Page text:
Objectives: To identify predictors of mortality in patients with suspected propofol infusion syndrome and to develop a simple scoring system to identify patients with suspected propofol infusion syndrome who are most at risk of death.
Design: Retrospective, database analysis.
Setting: MEDWATCH system.
Participants: Reports (1989-2005) where propofol was associated with > or = 1 of 24 published propofol infusion syndrome clinical manifestations.
Measurements and main results: After comparison of demographic and clinical manifestations between survivors and nonsurvivors, a multivariate logistic regression model was built through a stepwise selection process and then used to develop a simplified mortality scoring system. Of 1139 patients with suspected propofol infusion syndrome, 342 (30%) were fatal. Death was more likely if patients were < or = 18 yrs (odds ratio [95% confidence interval], 2.3 [1.7-3.2]), male (1.3 [1.1-1.7]), received a vasopressor (1.8 [1.3-2.5)]), or had the following clinical manifestations: cardiac (3.8 [2.88-4.91]), metabolic acidosis (3.7 [2.7-5.0]), renal failure (1.9 [1.4-2.6]), hypotension (1.8 [1.3-2.3]), rhabdomyolysis (1.8 [1.3-2.3]), or dyslipidemia (2.0 [1.2-3.4]). The multivariable modeling process found that cardiac symptoms, rhabdomyolosis, hypotension, metabolic acidosis, renal failure, and age each affected survival, although significant interactions existed between some of these factors. Based on the combination of the presence or absence of the six factors in the multivariate model, a propofol infusion syndrome mortality risk score of 0 to 4 resulted in a predicted %/observed % mortality for each score of 0 (10%/10%), 1 (24%/24%), 2 (47%/44%), 3 (72%/81%), and 4 (89%/83%).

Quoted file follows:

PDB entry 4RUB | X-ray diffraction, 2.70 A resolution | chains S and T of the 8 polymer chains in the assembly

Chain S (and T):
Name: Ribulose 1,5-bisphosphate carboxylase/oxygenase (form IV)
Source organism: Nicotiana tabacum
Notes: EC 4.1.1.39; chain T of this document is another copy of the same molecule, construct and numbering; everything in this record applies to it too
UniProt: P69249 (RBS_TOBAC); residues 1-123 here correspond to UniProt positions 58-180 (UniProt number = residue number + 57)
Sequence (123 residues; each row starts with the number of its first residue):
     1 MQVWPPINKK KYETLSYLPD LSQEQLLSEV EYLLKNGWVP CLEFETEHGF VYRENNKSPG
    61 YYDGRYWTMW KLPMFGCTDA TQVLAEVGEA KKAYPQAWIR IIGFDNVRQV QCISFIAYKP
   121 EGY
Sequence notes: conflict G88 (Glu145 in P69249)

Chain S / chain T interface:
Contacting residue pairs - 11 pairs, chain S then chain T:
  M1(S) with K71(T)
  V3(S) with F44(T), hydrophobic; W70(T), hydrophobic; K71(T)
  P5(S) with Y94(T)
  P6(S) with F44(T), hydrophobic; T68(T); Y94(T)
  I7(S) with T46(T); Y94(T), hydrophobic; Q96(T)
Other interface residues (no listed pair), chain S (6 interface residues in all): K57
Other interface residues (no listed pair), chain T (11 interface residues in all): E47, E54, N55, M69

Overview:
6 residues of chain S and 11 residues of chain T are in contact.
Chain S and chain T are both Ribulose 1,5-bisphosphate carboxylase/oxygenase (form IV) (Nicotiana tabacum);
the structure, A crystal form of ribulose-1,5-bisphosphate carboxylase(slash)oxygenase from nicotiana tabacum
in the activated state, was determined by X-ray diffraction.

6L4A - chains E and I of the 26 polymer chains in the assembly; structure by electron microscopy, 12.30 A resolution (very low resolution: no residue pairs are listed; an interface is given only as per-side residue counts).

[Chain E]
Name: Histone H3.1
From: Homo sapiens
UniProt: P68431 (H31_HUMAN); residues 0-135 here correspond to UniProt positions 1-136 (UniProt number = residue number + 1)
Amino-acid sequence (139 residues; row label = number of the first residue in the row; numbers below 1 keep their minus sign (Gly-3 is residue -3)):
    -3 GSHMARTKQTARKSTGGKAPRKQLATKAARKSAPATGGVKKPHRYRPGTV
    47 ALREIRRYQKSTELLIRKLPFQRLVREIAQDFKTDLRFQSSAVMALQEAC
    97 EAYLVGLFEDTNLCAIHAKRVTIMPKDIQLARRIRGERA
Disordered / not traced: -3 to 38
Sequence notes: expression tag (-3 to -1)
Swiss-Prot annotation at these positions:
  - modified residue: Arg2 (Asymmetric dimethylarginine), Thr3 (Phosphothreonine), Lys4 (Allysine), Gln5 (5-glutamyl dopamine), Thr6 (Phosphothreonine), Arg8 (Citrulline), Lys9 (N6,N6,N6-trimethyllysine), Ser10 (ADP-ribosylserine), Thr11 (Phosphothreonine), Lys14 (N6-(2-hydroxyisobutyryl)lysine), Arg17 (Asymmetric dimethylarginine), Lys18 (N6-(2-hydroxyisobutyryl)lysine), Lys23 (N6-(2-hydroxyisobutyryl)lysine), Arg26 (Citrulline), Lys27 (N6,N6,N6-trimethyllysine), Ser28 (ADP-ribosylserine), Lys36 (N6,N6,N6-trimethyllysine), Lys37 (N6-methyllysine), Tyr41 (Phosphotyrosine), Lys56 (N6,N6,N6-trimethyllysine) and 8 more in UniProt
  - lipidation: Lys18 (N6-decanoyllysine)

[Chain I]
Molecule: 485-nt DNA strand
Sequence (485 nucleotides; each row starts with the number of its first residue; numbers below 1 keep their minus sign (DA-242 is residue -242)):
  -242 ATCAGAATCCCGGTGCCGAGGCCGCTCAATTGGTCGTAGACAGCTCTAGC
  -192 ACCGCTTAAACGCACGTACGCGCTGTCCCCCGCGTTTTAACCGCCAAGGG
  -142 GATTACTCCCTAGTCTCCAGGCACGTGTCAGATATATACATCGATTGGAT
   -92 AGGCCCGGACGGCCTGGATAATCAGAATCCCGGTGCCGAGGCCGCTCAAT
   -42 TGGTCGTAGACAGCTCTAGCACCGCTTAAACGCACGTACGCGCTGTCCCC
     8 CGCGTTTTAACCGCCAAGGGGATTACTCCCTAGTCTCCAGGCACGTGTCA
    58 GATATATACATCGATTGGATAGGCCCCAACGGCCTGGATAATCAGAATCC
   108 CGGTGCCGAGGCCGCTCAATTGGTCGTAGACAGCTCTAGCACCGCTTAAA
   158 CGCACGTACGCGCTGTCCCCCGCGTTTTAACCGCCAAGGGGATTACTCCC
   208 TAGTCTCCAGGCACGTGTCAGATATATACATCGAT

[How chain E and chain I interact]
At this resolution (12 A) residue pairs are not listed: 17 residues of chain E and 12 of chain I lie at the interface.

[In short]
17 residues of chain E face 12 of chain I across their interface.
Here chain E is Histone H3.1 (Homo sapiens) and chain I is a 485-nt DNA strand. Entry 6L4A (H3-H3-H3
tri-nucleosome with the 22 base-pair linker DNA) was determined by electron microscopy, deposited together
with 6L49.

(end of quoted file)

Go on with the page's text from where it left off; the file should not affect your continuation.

Conclusions: A number of characteristics are independently associated with higher mortality in patients with suspected propofol infusion syndrome, only some of which are currently reflected in the package insert. Further research should focus on prospectively evaluating the mortality scoring system in patients with suspected propofol infusion syndrome.